There, with Democrats controlling both houses and Republican Jim Gibbons in the governor's office, Nevada leaders closed a $1.2 billion shortfall in the state's two-year budget by cutting programs, exhausting the state's rainy day fund, shelving building construction, and borrowing money.
Having made those tough choices, Republican leaders are now acknowledging that higher taxes are inevitable as the governor and lawmakers prepare a new two-year budget for the fiscal year that begins midway in 2009.
Senate Minority Leader Bill Raggio, R-Reno had this to say to the Reno Journal Gazette:
"It will be very difficult for the governor to craft a budget that doesn't include any revenue enhancements. Everything has to be on the table."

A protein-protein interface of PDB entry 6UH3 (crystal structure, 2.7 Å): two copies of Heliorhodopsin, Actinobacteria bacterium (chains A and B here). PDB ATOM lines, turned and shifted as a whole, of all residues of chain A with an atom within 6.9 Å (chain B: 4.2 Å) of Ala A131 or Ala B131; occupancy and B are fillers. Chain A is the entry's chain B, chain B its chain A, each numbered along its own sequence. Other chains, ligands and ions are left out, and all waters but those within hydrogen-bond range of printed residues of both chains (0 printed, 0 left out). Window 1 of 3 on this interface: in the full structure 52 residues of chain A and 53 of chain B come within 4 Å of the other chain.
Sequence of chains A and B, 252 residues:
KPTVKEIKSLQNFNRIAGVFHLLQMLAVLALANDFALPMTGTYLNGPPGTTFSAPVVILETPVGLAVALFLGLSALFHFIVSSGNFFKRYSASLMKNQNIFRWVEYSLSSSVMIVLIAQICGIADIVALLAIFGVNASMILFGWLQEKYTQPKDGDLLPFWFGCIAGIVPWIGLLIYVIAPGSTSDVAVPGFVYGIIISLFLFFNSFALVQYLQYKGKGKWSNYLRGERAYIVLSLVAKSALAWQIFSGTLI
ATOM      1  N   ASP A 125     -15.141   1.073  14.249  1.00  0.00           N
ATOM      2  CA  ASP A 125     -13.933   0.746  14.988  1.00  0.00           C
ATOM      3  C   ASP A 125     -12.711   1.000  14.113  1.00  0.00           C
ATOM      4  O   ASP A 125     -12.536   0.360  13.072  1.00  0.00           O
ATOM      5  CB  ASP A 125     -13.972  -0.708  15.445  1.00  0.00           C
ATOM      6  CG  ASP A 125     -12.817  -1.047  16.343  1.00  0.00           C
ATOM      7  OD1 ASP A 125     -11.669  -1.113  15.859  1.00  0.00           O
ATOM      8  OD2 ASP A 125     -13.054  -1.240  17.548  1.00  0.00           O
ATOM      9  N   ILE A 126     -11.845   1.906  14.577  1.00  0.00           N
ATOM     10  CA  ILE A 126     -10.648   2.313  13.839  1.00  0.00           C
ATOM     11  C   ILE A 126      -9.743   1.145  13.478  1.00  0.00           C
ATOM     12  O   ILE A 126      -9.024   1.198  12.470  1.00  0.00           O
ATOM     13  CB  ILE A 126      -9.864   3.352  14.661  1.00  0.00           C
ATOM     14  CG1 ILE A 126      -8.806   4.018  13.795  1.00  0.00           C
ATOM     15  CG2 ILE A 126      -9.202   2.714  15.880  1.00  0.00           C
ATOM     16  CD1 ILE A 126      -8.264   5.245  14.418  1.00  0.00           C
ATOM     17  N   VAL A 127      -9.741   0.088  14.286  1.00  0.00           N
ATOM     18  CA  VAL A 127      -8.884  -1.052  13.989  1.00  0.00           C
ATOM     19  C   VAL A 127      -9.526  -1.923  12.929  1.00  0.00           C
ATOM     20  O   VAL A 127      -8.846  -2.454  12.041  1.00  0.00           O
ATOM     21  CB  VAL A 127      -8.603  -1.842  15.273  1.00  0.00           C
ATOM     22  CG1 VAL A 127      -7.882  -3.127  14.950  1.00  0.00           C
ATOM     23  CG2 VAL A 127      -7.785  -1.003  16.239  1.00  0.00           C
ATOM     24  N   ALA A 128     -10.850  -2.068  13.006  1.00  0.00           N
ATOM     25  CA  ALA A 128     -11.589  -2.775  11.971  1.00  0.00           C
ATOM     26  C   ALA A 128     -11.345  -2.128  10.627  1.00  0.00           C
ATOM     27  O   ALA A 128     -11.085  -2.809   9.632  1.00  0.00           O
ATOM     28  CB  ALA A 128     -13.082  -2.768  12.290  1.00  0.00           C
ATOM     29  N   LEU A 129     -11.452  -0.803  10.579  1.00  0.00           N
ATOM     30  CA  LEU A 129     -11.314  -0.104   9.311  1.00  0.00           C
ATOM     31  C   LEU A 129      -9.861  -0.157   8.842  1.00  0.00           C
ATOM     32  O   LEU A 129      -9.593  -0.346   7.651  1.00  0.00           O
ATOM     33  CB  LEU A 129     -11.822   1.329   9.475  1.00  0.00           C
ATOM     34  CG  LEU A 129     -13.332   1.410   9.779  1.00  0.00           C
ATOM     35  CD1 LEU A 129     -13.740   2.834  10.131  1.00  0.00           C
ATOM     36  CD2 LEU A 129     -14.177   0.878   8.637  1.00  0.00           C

If low-tax Nevada raises taxes, it will hardly be alone. Several other states are planning to raise fees and taxes to deal with a historic downturn in revenues. One of them is Idaho, where Gov. Butch Otter, a Republican, who wants the Legislature to raise vehicle-registration fees, raise the 25-cents-per-gallon gas tax and broaden the sales tax to include rental cars, according to a story Tuesday in the Washington Times.
Don't get me wrong. I'm not suggesting that California pattern itself after Idaho or Nevada, a state with legal brothels. But at least leaders of those states aren't allowing ideology to get in the way of a budget solution.